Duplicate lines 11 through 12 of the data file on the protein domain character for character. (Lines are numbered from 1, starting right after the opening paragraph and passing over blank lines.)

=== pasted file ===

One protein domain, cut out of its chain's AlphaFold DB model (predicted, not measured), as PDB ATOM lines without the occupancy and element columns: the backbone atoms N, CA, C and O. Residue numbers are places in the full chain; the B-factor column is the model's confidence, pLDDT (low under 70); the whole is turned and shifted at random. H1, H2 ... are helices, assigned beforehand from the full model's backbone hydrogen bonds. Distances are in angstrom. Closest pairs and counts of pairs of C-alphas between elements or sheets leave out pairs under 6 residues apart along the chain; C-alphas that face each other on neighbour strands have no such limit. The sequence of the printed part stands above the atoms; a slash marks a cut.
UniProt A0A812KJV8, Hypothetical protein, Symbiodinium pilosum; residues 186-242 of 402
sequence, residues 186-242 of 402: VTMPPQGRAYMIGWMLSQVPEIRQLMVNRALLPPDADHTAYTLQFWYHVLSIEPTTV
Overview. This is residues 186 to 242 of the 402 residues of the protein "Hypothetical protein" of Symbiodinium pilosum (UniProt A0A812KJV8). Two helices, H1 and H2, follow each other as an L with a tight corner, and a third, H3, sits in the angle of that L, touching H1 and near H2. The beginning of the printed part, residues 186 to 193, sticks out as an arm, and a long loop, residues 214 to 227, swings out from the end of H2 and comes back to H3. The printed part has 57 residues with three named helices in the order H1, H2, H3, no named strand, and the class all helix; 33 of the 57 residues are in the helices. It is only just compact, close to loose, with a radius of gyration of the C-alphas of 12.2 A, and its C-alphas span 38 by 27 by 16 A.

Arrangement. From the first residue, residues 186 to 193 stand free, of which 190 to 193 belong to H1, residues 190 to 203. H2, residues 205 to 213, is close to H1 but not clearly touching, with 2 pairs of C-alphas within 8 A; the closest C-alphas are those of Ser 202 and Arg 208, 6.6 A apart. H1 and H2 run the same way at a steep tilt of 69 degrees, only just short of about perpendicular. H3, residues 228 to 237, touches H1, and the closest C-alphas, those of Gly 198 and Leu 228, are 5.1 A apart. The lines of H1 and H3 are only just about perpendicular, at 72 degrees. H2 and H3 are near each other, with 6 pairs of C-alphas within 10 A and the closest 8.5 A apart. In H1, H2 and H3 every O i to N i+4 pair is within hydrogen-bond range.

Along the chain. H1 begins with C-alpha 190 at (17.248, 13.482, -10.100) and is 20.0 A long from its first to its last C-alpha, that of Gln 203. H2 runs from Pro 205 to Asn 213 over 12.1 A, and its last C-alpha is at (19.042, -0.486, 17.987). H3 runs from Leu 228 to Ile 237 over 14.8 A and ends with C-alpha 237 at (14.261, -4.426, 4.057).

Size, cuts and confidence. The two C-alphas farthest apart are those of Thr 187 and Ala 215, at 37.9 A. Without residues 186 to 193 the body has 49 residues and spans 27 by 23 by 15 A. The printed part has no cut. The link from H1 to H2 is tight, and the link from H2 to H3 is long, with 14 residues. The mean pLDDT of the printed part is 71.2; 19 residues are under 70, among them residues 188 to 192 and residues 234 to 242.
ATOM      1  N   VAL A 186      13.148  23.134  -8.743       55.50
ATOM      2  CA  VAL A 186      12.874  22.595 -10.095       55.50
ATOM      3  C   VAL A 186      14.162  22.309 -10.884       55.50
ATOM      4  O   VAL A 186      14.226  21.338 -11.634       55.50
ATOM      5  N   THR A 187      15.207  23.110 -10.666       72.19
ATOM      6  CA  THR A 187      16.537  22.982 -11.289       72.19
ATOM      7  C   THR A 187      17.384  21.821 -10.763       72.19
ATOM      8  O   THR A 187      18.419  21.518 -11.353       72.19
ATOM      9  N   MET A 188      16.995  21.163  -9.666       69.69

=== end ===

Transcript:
ATOM      5  N   THR A 187      15.207  23.110 -10.666       72.19
ATOM      6  CA  THR A 187      16.537  22.982 -11.289       72.19